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Concussions in girls are not child’s play

According to statistics kept by the Centers for Disease Control, in 2007, girls’ soccer players reported 29,167 concussions, second only to football players.And, a study published in the Jan. 2011 edition of theJournal of Athletic Training said female athletes experience more physical long-term symptoms than male athletes. Researchers collected data from 100 high schools and found that two years after a reported concussion, female athletes reported more drowsiness and sensitivity to noise than male athletes.

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The Academy of Pediatrics issues a position statement on “Returning to Learning Following a Concussion”.

Following a concussion, it is common for children and adolescents to experience difficulties in the school setting. Cognitive difficulties, such as learning new tasks or remembering previously learned material, may pose challenges in the classroom.  This report serves to provide a better understanding of possible factors that may contribute to difficulties in a school environment following a concussion and serves as a framework for the medical home, the educational home, and the family home to guide the student to a successful and safe return to learning.

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Soccer star confronts the concussion that killed her career and clouded her life

Briana Scurry couldn’t be sure if it was the painkillers or the fact that surgeons had just plucked pea-size balls of damaged tissue from the back of her head. But when the two-time Olympic goalkeeper and Women’s World Cup champion awoke at MedStar Georgetown University Hospital on Oct. 18,  the headache that had hijacked her life for the past 3-1/2 years was gone.

Since an April 2010 game, when an overeager forward slammed into Scurry, that headache chased her from one defeat to another: forcing her to quietly retire from soccer, tripping her up during a short-lived gig with ESPN and finally pushing her into depression. Her roommate would come home from work and find Scurry listless on the couch, where she’d been all afternoon.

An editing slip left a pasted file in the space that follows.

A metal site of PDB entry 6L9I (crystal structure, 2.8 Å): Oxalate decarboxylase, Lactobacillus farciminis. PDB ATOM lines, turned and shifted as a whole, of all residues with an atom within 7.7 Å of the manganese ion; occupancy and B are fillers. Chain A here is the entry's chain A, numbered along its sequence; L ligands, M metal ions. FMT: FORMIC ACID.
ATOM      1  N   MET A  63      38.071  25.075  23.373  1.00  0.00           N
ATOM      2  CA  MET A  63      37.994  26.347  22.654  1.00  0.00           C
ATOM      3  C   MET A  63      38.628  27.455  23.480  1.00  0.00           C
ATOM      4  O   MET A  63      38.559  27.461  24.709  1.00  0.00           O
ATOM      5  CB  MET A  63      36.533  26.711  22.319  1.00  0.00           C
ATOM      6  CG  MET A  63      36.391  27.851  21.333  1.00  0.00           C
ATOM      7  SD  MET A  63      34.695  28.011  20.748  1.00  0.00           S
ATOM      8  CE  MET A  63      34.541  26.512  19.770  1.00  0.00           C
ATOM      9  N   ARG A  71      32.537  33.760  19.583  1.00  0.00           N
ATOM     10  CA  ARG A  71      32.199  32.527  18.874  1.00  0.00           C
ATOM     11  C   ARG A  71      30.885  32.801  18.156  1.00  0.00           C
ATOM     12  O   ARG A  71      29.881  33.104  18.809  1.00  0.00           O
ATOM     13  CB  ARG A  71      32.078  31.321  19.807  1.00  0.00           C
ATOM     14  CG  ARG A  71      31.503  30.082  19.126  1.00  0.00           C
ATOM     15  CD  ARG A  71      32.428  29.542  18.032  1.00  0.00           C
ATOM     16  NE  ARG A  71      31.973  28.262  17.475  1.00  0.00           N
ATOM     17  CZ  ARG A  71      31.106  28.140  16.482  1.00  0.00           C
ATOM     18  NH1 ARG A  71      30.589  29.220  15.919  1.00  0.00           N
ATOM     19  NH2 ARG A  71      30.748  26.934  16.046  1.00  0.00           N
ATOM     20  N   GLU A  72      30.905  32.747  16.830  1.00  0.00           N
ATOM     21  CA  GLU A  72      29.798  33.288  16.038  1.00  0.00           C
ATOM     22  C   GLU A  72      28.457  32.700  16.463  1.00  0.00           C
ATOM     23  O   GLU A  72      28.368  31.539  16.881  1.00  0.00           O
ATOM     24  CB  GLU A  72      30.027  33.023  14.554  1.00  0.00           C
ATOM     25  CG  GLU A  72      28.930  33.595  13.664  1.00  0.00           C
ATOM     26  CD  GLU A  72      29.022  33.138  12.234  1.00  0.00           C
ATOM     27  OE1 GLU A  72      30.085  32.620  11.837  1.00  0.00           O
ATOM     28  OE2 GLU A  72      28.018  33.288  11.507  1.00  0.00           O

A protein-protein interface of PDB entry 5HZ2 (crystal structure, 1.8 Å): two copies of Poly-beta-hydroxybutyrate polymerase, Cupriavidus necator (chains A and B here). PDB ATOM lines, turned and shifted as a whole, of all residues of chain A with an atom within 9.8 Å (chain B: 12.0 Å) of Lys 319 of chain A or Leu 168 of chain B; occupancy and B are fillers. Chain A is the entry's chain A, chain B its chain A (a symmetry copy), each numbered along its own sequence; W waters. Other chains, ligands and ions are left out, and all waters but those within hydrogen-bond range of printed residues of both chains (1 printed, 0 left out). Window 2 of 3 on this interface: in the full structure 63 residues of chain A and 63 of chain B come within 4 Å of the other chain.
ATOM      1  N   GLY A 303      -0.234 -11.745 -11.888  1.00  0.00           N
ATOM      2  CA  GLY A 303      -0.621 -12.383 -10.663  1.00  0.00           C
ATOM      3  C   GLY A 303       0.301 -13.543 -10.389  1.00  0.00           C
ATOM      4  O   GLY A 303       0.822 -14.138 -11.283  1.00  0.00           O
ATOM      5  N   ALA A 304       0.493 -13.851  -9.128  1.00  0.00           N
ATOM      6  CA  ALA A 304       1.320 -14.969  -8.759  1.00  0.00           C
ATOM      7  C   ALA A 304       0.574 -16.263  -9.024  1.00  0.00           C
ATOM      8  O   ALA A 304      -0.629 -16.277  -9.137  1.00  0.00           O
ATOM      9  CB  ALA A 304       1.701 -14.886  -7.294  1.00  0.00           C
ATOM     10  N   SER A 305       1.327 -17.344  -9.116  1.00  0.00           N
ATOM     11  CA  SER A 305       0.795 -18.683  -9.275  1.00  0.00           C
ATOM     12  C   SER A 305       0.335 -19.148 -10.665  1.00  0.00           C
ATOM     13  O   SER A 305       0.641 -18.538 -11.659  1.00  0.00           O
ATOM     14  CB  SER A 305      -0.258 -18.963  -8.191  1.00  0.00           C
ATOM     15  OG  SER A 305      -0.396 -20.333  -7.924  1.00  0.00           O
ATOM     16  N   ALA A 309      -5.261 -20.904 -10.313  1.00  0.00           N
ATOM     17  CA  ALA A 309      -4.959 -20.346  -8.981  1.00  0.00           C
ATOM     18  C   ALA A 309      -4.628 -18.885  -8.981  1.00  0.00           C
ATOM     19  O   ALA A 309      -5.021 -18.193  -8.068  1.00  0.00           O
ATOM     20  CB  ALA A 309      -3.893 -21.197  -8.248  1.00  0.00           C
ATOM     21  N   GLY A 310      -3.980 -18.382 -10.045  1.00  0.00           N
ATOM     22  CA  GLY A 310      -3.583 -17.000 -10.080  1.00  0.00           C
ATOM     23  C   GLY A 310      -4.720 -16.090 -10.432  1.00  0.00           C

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Young Athletes’ Concussions Often Unreported: Report Helmets provide no protection from these serious head injuries, experts say

A “culture of resistance” pervasive in many youth sports often keeps athletes from reporting concussions and obtaining needed treatment, a new U.S. report finds.

This culture persists despite a growing understanding that all concussions cause some degree of brain injury, according to the report released Wednesday by the Institute of Medicine (IOM).

“We know that concussions are frequent and potentially serious,” said IOM committee vice-chair Dr. Frederick Rivara, a professor of pediatrics at the University of Washington School of Medicine in Seattle.

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After years of negligence, concussion awareness is on the rise

From the death of a physically worn down NFL retiree, to that of a straight-A high school football player, America’s favorite sport has increasingly been on the hot seat for risking the life of its dedicated players.

The National Football League itself has most notably been at fault for the bad press. Since 1994, the NFL has failed to recognize that the physical implications given by playing a sport can be life threatening.

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Concussions in girls: Awareness hits home with female athletes

Jill Bertino has trouble with bright lights.

“I didn’t expect to look down at the paragraphs that I was supposed to read and the words would be all over the place,” said the Boyertown Area High School senior. “The Smartboards were too bright for me to look at.”

A stand-out senior soccer player and track star, Bertino suffered a concussion last spring during a club soccer game.

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Concussions and Student Athletes: When is it Time to Get Back in the Academic Game?

Learning their child has sustained a head injury during a school sporting event is among every parent’s worst fears, and with recent reports about the long-term effects of concussions on professional athletes dominating the news, their fears are not unfounded.

While parents and coaches are careful about monitoring a student athlete’s return to sports, Joelle S. Rehberg, DO, an osteopathic family and sports medicine physician, cautions that parents and teachers should allow students ample time to return to their academic pursuits as well. Dr. Rehberg shared her experiences treating student athletes with concussions during the American Osteopathic Association’s (AOA) OMED 2013, the Osteopathic Medical Conference & Exposition in Las Vegas.